"It’s clear that Alzheimer’s will be the pandemic of the West in the next century," Tariot says. "Right now there are approximately 4.5 million Americans with dementia, and that number is expected to triple over the next few decades. Many of these patients will experience significant change in their emotions and personality. It’s imperative that we find better treatments as soon as possible."

Tom Rickey | EurekAlert!
Further information:
http://www.urmc.rochester.edu

More articles from Health and Medicine:

nachricht Researchers show p300 protein may suppress leukemia in MDS patients
28.03.2017 | University of Miami Miller School of Medicine

nachricht When writing interferes with hearing
28.03.2017 | Université de Genève

All articles from Health and Medicine >>>

The most recent press releases about innovation >>>

Die letzten 5 Focus-News des innovations-reports im Überblick:

Im Focus: A Challenging European Research Project to Develop New Tiny Microscopes

The Institute of Semiconductor Technology and the Institute of Physical and Theoretical Chemistry, both members of the Laboratory for Emerging Nanometrology (LENA), at Technische Universität Braunschweig are partners in a new European research project entitled ChipScope, which aims to develop a completely new and extremely small optical microscope capable of observing the interior of living cells in real time. A consortium of 7 partners from 5 countries will tackle this issue with very ambitious objectives during a four-year research program.

To demonstrate the usefulness of this new scientific tool, at the end of the project the developed chip-sized microscope will be used to observe in real-time...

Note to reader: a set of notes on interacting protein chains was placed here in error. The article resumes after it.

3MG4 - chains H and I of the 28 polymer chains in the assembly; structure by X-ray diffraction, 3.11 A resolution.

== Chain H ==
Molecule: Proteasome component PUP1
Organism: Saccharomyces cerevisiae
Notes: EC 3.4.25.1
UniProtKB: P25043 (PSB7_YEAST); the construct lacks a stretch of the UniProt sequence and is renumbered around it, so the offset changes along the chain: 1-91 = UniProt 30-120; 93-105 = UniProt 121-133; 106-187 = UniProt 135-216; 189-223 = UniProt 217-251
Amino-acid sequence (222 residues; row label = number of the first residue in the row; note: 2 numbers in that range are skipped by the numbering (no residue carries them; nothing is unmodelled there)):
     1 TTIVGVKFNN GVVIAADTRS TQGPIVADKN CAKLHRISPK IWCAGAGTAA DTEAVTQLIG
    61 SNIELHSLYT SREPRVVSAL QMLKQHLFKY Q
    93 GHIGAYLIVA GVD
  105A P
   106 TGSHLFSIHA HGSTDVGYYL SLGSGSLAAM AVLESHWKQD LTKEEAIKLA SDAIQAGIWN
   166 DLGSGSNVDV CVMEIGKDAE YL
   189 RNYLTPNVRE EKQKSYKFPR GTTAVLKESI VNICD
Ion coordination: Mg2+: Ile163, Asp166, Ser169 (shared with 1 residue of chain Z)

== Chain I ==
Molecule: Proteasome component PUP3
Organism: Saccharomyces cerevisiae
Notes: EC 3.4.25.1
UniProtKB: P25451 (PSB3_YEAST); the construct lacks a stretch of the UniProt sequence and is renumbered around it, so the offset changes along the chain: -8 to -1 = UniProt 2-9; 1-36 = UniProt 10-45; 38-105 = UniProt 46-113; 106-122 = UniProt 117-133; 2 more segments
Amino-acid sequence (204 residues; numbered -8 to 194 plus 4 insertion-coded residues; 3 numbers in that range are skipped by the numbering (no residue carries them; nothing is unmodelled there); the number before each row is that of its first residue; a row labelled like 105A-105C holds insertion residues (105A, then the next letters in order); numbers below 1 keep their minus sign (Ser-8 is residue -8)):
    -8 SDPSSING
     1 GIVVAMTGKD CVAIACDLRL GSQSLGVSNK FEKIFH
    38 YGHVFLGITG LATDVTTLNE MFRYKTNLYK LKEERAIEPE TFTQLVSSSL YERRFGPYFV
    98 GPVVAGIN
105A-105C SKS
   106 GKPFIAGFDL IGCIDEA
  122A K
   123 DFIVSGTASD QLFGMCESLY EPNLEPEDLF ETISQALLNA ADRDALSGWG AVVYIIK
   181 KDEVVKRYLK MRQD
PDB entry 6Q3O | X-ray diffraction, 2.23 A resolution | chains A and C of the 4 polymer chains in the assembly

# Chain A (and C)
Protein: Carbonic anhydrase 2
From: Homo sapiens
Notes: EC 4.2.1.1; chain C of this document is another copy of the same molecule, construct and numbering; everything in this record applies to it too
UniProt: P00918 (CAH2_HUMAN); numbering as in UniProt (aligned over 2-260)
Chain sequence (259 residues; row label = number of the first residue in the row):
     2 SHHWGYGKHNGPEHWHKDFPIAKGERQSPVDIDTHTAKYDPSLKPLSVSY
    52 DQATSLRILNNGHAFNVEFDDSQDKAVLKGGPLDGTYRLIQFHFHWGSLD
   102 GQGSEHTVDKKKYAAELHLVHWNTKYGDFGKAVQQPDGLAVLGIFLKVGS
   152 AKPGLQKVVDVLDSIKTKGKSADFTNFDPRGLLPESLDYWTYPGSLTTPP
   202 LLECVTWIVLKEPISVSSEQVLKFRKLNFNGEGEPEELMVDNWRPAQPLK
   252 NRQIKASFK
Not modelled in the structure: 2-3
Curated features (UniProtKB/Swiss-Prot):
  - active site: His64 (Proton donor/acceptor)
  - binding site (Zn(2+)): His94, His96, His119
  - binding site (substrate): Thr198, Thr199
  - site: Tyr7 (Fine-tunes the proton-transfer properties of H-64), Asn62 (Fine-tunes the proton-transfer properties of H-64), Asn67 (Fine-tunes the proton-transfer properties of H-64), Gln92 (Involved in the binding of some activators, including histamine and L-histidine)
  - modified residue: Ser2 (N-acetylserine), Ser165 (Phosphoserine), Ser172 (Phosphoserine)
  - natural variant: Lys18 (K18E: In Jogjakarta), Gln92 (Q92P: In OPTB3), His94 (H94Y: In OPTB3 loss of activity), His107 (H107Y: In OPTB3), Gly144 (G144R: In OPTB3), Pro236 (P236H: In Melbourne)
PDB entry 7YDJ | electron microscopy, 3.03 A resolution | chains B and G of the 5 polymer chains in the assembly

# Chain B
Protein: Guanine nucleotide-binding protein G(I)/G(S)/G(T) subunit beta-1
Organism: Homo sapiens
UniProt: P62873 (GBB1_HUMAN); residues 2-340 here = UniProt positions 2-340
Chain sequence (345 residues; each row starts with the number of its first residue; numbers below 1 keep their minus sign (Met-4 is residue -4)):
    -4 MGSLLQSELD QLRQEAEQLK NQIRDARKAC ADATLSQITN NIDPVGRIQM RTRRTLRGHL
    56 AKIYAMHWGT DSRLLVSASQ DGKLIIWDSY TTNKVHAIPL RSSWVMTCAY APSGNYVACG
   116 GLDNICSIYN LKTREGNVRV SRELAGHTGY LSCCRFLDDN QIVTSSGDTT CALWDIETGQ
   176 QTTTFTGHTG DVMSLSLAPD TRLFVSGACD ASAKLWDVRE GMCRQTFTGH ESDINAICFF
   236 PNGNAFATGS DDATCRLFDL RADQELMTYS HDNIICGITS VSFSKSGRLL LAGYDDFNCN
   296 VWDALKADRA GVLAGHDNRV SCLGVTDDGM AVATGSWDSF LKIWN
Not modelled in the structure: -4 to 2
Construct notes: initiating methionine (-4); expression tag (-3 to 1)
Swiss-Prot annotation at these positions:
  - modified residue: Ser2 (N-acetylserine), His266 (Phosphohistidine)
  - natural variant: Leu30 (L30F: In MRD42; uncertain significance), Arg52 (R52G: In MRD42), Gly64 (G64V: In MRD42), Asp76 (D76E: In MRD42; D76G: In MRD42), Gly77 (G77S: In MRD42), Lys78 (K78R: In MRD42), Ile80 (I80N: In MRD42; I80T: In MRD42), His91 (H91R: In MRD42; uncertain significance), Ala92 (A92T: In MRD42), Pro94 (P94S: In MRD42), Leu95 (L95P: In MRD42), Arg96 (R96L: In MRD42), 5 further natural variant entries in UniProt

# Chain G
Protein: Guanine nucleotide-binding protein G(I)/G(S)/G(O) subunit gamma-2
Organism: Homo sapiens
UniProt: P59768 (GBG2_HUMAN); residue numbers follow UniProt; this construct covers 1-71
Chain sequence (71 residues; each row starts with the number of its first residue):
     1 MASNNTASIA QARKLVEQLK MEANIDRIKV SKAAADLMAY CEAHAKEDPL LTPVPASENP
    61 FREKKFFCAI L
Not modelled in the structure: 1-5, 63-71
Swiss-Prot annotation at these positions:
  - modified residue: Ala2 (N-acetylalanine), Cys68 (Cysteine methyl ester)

Im Focus: Giant Magnetic Fields in the Universe

Astronomers from Bonn and Tautenburg in Thuringia (Germany) used the 100-m radio telescope at Effelsberg to observe several galaxy clusters. At the edges of these large accumulations of dark matter, stellar systems (galaxies), hot gas, and charged particles, they found magnetic fields that are exceptionally ordered over distances of many million light years. This makes them the most extended magnetic fields in the universe known so far.

The results will be published on March 22 in the journal „Astronomy & Astrophysics“.

Galaxy clusters are the largest gravitationally bound structures in the universe. With a typical extent of about 10 million light years, i.e. 100 times the...

Im Focus: Tracing down linear ubiquitination

Researchers at the Goethe University Frankfurt, together with partners from the University of Tübingen in Germany and Queen Mary University as well as Francis Crick Institute from London (UK) have developed a novel technology to decipher the secret ubiquitin code.

Ubiquitin is a small protein that can be linked to other cellular proteins, thereby controlling and modulating their functions. The attachment occurs in many...

Im Focus: Perovskite edges can be tuned for optoelectronic performance

Layered 2D material improves efficiency for solar cells and LEDs

In the eternal search for next generation high-efficiency solar cells and LEDs, scientists at Los Alamos National Laboratory and their partners are creating...

Im Focus: Polymer-coated silicon nanosheets as alternative to graphene: A perfect team for nanoelectronics

Silicon nanosheets are thin, two-dimensional layers with exceptional optoelectronic properties very similar to those of graphene. Albeit, the nanosheets are less stable. Now researchers at the Technical University of Munich (TUM) have, for the first time ever, produced a composite material combining silicon nanosheets and a polymer that is both UV-resistant and easy to process. This brings the scientists a significant step closer to industrial applications like flexible displays and photosensors.

Silicon nanosheets are thin, two-dimensional layers with exceptional optoelectronic properties very similar to those of graphene. Albeit, the nanosheets are...

All Focus news of the innovation-report >>>

Anzeige

Anzeige

Event News

International Land Use Symposium ILUS 2017: Call for Abstracts and Registration open

20.03.2017 | Event News

CONNECT 2017: International congress on connective tissue

14.03.2017 | Event News

ICTM Conference: Turbine Construction between Big Data and Additive Manufacturing

07.03.2017 | Event News

 
Latest News

Researchers create artificial materials atom-by-atom

28.03.2017 | Physics and Astronomy

Researchers show p300 protein may suppress leukemia in MDS patients

28.03.2017 | Health and Medicine

Asian dust providing key nutrients for California's giant sequoias

28.03.2017 | Life Sciences

VideoLinks
B2B-VideoLinks
More VideoLinks >>>